This piece is written as an op-ed, with the Middlebury College community as the imagined audience. It is informed by the work done in this fall’s Feminist Engaged Research class and inspired by the Champlain Valley Orchards COVID-19 cases from this fall, as well as the (limited) on-campus response to the impact of the pandemic on other Addison County residents.
Pop open your instagram app, set the location to your apple-picking destination of choice and scroll through the results. Does anything surprise you?
I went through this exercise in mid-fall of 2020, from the comfort of my Middlebury, Vermont dorm room. The stream of photos that came up looked familiar for a small college town setting, where wealthy white college students could be considered a normal aesthetic. The apple orchard photos reflect a fairly homogenous experience: a fun weekend outing with friends, accented by touches of rustic charm like cozy flannels, woven baskets and maybe even work boots all against a backdrop of glossy apples and green leaves. The feed of photos easily blurs together, with a subtle aftertaste of heteronormative whiteness.
As a white college girl myself, these experiences are all quite familiar. I have dressed up in my ‘Vermont best’ and headed to the orchard, often on college sponsored trips, for a fall-themed adventure. But, despite the familiarity, the portrayal of fall in Vermont that I encountered seemed a bit off this year. In response, this article aims to share the context around this Instagram search and the ways in which social media interplays with real life.
2020 has been an abnormal year, to say the least. COVID-19 quickly became the defining feature of the year and in many cases, our lives. The hopeful start to a new decade quickly became something few of us could have imagined, with lockdowns and regulations completely transforming most peoples way of life. At the same time, the pandemic heightened preexisting differences in peoples way of life: BIPOC populations have disproportionately born the burden of the pandemic, from their outsized participation in ‘essential jobs’ to the increased death toll due to COVID.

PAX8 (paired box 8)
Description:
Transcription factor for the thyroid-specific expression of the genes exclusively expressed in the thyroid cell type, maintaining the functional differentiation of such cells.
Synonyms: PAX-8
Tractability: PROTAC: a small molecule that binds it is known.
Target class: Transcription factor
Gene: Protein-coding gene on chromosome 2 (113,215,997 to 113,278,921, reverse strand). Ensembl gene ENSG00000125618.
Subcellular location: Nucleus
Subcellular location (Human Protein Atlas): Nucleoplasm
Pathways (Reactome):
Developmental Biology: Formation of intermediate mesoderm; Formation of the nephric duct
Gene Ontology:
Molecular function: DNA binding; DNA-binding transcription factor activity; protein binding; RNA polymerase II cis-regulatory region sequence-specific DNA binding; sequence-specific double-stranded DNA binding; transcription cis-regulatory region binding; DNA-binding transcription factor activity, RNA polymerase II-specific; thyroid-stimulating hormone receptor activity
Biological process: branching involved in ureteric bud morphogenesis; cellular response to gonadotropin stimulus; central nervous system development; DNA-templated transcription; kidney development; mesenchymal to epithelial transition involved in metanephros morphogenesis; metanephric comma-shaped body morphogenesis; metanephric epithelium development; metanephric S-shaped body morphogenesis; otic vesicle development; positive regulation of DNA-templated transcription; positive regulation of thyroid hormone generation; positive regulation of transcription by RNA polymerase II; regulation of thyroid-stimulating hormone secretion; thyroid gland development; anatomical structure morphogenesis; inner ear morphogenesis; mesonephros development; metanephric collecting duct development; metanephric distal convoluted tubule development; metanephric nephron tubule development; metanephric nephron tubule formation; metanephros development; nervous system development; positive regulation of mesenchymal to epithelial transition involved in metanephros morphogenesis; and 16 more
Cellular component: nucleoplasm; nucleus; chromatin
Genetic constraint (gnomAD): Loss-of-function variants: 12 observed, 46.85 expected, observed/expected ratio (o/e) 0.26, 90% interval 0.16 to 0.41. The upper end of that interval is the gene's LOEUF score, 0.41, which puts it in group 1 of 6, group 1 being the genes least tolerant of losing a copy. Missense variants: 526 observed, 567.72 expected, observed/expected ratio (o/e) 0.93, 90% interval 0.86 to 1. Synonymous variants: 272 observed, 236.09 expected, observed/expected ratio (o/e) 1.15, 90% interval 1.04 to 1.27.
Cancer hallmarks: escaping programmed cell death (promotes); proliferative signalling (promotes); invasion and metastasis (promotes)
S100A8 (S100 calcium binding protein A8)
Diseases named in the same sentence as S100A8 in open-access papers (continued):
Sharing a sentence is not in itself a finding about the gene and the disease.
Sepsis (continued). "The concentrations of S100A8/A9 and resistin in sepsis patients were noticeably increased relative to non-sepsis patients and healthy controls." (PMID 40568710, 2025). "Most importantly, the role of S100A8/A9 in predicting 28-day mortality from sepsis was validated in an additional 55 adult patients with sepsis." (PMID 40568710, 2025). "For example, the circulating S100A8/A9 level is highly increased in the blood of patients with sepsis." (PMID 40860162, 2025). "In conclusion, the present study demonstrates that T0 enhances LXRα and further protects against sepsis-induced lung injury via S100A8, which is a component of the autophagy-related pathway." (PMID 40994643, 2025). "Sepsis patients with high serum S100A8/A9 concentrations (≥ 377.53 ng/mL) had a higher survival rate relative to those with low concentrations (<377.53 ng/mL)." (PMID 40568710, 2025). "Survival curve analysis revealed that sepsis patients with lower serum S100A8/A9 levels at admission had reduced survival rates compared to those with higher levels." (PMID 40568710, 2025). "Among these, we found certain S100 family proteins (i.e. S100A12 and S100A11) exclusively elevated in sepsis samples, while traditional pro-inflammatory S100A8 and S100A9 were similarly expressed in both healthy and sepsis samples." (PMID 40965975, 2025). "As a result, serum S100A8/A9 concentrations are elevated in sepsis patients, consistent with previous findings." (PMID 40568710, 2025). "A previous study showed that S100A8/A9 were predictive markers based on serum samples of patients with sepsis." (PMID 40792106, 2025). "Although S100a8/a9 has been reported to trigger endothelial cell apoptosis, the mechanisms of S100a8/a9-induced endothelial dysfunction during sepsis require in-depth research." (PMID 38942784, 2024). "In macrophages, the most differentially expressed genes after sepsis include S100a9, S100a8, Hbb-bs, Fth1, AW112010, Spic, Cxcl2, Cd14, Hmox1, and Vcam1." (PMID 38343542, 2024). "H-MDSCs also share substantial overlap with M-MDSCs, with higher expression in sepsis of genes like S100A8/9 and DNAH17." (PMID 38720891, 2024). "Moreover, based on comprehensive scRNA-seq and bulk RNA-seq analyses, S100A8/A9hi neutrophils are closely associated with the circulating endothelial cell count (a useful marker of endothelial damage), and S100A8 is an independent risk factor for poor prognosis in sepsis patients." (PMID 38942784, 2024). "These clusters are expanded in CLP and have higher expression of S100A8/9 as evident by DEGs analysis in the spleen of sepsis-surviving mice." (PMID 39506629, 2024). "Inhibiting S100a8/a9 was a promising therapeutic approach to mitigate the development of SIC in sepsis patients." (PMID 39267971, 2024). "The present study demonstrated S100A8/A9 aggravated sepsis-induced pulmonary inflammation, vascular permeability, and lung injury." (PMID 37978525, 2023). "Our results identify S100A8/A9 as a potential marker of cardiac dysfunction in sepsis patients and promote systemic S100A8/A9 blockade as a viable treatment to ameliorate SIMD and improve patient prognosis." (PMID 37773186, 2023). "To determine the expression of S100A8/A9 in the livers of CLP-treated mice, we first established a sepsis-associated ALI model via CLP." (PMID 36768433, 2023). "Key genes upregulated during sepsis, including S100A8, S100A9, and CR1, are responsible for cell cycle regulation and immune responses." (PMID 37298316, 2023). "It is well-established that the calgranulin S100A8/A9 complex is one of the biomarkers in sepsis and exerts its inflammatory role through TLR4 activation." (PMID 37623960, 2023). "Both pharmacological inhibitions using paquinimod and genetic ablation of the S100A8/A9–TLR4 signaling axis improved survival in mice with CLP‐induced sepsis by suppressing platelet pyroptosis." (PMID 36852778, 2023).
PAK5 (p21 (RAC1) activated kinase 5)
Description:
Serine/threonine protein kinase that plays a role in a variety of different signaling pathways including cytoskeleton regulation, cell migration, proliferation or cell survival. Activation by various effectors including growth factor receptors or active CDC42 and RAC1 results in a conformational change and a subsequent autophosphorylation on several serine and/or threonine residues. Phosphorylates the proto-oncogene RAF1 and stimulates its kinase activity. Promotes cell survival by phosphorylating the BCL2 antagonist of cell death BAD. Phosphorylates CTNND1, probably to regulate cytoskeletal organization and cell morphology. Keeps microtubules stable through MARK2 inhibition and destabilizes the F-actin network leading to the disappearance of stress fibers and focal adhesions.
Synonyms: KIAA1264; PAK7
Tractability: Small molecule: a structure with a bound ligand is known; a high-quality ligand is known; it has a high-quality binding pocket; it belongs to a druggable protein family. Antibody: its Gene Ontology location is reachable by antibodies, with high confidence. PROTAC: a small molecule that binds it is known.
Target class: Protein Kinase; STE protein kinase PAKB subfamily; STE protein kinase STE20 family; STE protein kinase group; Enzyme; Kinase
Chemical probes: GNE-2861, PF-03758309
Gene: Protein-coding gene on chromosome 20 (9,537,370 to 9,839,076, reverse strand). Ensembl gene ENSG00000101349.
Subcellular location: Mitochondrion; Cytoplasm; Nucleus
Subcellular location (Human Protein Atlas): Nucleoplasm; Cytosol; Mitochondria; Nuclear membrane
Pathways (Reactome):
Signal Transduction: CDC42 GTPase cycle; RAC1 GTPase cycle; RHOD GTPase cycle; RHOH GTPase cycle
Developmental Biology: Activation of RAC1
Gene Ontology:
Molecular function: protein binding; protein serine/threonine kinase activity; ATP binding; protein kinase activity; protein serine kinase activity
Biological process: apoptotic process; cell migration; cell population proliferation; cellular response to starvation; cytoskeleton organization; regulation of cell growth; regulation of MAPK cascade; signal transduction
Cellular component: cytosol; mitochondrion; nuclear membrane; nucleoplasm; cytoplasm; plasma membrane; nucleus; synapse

Perhaps sparked by the pandemic’s spotlight, the looming election or newfound time indoors people began to take notice. Social media platforms like instagram became sites of education and organization in response to injustices across a variety of arenas. Petitions and support of Black Lives Matter took on new life, with many previously disengaged people stepping towards activism as it appeared in their feeds.
So, what does this all have to do with apple orchards on instagram?
Like many other Midd Kids, the news of COVID-19 cases in Addison County early in the fall caught my attention. A feeling of safety – at times verging on imagined immunity immunity – in pandemic quickly became part of the privilege that accompanied attending Middlebury in 2020, so 28 confirmed cases nearby was a noteworthy disruption.
News reports revealed that the cases were isolated to a nearby orchard and posed little threat to the broader Vermont community. A bit more digging revealed that the 28 people impacted were Jamaican seasonal workers on H2A visas, who had all been living in one worker house at Champlain Valley Orchards. News coverage emphasized that these cases were being handled and most importantly, were not a risk to consumers who might have visited the orchard or purchased products (Press Conference). Conveniently, the acres of the orchard dedicated to apple picking are separate from the areas where the fruit pickers harvest so your average tourist would have never even seen the farm workers. One of the best ways to support the affected people, according to the orchard, was to continue purchasing their products (Champlain Valley Orchard).